Monthly Archives: July 2015

Schema.org: Product Variants with Different Prices

In my last post, I argued that Google is increasingly able to handle multiple product / offer entities in product pages and still generate Rich Snippets for products. Some people have pointed out that the markup in the live pages I cited was misleading, because it “abused” the http://schema.org/offers property and wrongly puts the multiple offers / products into a http://schema.org/SearchResultsPage entity as a container. While I stick to my original prediction that Google will increasingly select or summarize multiple entities from a page to generate Rich Snippets customized to a single query, I want to provide a clean approach for this frequent scenario.

Below, I will explain how you can properly model a product detail page with multiple product variants that have different prices in a way that almost certainly triggers Google Rich Snippets for products.

The main challenge is to get a price range shown in a Rich Snippet for a page with multiple product variants, like so:

Google Rich Snippet for multiple cars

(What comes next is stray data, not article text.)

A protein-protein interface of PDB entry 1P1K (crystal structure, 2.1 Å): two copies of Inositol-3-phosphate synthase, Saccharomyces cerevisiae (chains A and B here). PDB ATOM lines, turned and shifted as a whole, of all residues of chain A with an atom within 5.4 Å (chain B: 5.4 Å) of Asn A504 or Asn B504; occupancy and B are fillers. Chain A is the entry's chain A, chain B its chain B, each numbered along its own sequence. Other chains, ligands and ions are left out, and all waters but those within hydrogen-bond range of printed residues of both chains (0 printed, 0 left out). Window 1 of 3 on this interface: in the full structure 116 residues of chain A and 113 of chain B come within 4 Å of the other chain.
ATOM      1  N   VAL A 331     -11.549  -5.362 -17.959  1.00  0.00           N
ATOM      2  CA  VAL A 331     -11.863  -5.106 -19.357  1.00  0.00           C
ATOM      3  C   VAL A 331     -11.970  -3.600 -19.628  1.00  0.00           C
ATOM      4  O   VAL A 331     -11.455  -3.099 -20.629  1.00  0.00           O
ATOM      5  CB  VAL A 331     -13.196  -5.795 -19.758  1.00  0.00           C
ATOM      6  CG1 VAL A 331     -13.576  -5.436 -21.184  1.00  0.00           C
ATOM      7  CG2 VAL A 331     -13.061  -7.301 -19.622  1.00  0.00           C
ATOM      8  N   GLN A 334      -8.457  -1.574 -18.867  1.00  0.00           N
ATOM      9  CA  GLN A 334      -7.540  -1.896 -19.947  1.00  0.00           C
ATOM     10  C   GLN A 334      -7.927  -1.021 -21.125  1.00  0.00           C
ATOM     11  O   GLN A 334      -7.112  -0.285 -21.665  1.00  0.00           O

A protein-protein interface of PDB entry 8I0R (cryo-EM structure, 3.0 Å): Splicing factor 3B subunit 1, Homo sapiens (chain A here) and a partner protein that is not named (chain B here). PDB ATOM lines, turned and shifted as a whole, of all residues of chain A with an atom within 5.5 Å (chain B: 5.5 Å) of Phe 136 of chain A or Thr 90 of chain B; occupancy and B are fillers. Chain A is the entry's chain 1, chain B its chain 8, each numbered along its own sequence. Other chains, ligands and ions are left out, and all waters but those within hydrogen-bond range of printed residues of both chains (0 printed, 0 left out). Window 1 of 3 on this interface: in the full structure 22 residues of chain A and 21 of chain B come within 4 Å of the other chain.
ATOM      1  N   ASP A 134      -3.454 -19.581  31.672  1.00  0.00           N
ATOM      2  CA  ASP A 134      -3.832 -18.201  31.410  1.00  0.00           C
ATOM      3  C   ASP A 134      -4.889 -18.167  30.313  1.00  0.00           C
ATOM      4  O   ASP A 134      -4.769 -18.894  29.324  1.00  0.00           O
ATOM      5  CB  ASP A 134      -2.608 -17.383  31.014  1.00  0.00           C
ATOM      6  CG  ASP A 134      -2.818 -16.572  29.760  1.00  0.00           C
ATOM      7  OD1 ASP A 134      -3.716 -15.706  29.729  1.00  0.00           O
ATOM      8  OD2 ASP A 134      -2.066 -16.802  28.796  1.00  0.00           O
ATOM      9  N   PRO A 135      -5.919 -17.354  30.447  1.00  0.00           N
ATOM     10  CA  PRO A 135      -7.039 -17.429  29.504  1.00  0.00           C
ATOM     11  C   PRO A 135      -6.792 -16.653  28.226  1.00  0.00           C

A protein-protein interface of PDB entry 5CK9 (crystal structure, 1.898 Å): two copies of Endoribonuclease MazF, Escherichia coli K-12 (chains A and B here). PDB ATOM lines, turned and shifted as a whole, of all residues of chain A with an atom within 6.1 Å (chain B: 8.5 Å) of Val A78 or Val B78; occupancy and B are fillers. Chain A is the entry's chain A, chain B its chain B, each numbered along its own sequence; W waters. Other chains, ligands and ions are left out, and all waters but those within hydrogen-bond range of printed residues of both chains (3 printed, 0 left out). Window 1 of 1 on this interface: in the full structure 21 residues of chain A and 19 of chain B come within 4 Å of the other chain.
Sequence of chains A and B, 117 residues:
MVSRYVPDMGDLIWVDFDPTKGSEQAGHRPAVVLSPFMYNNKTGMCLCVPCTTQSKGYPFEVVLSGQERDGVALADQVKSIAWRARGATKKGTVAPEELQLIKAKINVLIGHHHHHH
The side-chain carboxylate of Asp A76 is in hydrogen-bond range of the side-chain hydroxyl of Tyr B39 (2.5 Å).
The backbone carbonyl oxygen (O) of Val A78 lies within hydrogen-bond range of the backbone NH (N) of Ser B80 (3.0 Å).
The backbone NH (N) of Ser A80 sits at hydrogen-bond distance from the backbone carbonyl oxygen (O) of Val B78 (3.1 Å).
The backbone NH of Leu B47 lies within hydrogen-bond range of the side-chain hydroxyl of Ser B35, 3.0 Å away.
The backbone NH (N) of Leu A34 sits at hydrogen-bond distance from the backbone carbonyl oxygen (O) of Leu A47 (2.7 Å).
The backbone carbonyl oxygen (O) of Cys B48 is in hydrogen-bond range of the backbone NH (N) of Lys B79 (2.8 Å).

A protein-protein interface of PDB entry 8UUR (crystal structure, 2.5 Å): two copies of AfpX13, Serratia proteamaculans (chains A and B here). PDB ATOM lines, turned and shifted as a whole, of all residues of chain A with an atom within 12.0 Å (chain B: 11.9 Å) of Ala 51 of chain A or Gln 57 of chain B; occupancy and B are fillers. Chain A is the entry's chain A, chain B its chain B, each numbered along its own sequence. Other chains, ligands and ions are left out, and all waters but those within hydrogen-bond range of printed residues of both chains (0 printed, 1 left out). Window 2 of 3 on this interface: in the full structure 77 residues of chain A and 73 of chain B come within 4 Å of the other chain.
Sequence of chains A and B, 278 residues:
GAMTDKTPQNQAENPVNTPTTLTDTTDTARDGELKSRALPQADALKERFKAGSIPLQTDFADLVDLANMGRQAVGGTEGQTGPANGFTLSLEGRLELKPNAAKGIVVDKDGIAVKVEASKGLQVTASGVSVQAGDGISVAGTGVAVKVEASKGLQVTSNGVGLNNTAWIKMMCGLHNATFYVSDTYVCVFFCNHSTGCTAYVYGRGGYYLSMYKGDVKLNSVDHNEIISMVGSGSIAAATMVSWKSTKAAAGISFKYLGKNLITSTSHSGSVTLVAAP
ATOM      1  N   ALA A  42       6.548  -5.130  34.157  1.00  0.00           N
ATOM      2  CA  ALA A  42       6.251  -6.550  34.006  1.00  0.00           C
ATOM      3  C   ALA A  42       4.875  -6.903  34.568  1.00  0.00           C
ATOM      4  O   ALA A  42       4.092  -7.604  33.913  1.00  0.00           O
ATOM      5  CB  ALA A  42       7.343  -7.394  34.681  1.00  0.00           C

Before we start, it is important to understand that, to my knowledge, Google has previously shown price ranges in Rich Snippets for Products only in one of the following three cases:

  1. For http://schema.org/AggregateOffer, like so:
    {
      "@context": "http://schema.org",
      "@type": "Product",
      "image": "dell-30in-lcd.jpg",
      "name": "Dell UltraSharp 30\" LCD Monitor",
      "offers": {
        "@type": "AggregateOffer",
        "highPrice": "$1495",
        "lowPrice": "$1250",
        "offerCount": "8",
        "offers": [
          {
            "@type": "Offer",
            "url": "save-a-lot-monitors.com/dell-30.html"
          },
          {
            "@type": "Offer",
            "url": "jondoe-gadgets.com/dell-30.html"
          }
        ]
      }
    }
    
  2. For GoodRelations price specifications in RDFa syntax using gr:hasMinCurrencyValue / gr:hasMaxCurrencyValue, like so:
    <div typeof="gr:Offering" about="#offer">
      <div property="gr:name">GoodRelations T-Shirt - Various Designs</div>
      <div rel="gr:hasBusinessFunction" 
         resource="http://purl.org/goodrelations/v1#Sell"></div>
      <div rel="gr:hasPriceSpecification">
        <div typeof="gr:UnitPriceSpecification">Price: 
        <div property="gr:hasCurrency" content="USD">$</div>
        <span property="gr:hasMinCurrencyValue">10.00</span> to $
        <span property="gr:hasMaxCurrencyValue">99.99</span>
        <div property="gr:validThrough" datatype="xsd:dateTime" content="2012-11-30T23:59:59Z"></div> 
      </div>
    </div>
    
  3. For multiple http://schema.org/Offer entities linked to the same product via http://schema.org/offers, like so:
    {
      "@context": "http://schema.org",
      "@type": "Product",
      "image": "dell-30in-lcd.jpg",
      "name": "Dell UltraSharp 30\" LCD Monitor",
      "offers": [
    	{